John Feffer


John Feffer

John Feffer is director of Foreign Policy In Focus at the Institute for Policy Studies.

He is the author of several books and numerous articles. He has been a Writing Fellow at Provisions Library in Washington, DC and a PanTech fellow in Korean Studies at Stanford University. He is a former associate editor of World Policy Journal. He has worked as an international affairs representative in Eastern Europe and East Asia for the American Friends Service Committee. He has studied in England and Russia, lived in Poland and Japan, and traveled widely throughout Europe and Asia. He has taught a graduate level course on international conflict at Sungkonghoe University in Seoul in July 2001 and delivered lectures at a variety of academic institutions including New York University, Hofstra, Union College, Cornell University, and Sofia University (Tokyo).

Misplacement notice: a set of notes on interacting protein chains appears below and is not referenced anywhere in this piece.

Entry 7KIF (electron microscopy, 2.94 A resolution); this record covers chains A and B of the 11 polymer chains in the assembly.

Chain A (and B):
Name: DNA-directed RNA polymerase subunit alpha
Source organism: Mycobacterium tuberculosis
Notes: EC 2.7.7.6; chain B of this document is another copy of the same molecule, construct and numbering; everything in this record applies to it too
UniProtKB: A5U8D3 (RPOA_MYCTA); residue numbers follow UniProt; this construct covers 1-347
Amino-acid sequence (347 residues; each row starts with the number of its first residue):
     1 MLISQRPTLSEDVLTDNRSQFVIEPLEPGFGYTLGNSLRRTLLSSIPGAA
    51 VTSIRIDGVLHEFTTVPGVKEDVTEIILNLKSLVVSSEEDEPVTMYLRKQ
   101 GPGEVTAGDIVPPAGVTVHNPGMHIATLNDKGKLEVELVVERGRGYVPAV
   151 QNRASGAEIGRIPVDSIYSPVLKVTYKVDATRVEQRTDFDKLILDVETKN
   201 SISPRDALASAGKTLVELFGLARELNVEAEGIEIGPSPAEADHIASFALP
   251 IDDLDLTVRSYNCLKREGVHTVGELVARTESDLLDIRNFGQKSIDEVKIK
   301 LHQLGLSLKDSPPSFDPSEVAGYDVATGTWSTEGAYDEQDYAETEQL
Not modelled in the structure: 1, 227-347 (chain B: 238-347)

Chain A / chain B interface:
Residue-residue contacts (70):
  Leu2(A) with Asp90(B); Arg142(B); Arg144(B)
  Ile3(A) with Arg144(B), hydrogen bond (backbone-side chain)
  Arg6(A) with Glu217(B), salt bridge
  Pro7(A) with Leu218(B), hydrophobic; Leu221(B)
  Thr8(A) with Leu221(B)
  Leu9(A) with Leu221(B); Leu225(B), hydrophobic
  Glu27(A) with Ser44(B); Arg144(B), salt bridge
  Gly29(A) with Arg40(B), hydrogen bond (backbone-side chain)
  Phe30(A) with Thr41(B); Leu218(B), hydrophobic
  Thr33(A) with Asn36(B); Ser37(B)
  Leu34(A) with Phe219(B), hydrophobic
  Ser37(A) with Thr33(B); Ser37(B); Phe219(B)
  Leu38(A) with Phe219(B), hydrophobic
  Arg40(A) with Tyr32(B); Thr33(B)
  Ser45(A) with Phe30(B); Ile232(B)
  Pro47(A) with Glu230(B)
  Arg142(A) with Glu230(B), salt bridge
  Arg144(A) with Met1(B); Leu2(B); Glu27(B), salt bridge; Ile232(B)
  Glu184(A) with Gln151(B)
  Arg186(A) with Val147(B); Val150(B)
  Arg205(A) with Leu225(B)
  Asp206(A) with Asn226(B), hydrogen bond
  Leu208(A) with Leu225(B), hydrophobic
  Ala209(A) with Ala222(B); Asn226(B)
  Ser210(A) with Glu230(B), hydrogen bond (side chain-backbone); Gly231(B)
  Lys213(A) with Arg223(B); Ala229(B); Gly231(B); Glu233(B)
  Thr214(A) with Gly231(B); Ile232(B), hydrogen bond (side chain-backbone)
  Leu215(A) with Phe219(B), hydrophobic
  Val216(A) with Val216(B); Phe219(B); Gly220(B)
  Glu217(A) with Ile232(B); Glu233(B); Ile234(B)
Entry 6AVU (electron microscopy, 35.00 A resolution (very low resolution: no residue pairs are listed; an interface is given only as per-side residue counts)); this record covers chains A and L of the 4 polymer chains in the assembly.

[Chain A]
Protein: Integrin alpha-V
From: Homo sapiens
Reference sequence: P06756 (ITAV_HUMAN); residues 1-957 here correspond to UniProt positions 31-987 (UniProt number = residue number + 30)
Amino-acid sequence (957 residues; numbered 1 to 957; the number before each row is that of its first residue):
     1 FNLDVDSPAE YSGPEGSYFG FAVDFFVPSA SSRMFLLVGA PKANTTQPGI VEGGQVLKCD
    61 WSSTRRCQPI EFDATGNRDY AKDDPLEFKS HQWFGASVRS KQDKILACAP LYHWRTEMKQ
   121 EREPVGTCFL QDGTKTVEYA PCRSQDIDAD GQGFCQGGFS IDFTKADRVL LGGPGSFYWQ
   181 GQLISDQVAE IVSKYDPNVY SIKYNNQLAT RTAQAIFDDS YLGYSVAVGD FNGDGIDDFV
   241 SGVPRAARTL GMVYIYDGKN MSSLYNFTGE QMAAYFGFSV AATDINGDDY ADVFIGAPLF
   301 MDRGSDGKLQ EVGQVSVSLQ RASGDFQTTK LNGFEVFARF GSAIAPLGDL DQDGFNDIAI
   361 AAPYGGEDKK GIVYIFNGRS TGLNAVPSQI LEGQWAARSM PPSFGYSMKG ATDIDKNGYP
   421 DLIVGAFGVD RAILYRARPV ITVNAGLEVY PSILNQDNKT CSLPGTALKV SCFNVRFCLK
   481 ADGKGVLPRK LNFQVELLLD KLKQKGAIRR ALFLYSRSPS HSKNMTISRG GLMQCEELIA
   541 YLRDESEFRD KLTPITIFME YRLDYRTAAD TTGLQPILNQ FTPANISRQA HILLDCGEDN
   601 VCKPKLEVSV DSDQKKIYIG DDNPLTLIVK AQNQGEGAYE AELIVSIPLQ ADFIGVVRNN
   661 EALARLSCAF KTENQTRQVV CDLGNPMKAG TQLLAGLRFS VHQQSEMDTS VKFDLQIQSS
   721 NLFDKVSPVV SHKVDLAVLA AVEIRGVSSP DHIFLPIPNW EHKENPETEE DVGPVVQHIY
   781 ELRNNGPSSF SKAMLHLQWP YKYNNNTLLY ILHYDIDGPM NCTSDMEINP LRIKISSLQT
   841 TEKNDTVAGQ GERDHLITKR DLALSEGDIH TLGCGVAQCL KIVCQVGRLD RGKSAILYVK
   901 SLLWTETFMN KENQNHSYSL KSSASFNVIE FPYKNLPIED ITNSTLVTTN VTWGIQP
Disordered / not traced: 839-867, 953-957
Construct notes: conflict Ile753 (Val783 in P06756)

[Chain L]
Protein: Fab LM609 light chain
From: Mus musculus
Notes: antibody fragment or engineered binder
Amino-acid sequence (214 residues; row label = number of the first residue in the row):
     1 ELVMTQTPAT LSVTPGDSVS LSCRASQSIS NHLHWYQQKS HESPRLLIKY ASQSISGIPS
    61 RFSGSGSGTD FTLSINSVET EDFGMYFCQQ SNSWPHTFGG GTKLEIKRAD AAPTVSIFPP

John has been widely interviewed in print and on radio. He serves on the advisory committees of the Alliance of Scholars Concerned about Korea. He is a recipient of the Herbert W. Scoville fellowship and has been a writer in residence at Blue Mountain Center and the Wurlitzer Foundation.

His website is:


Trump Takes on the World

Donald Trump's not-so-veiled racism, crude economic populism, and male bravado make him the closest thing the U.S. has to an authentic European-style fascist.

After Iran, Is North Korea Next?

The Obama administration has concluded deals with Iran and Cuba. Will North Korea round out the trifecta?

Black Ops for Peace

Like it or not, diplomacy is all about backroom deals.

The Kurdish Elephant

In their latest deal to fight ISIS, Washington and Turkey are treating the Middle East's largest stateless minority like pawns. That's a huge mistake.

Greece, Iran, and the Rules of the Game

From Athens to Tehran, powerful countries make the rules and break the rules. Everyone else just squeezes the best deal they can — for now, anyway.

Iran Deal: Is Obama Channeling Nixon?

The nuclear deal with Iran, like Nixon's opening to China in 1972, has the potential to be a geopolitical game changer — if it can get through Congress first.
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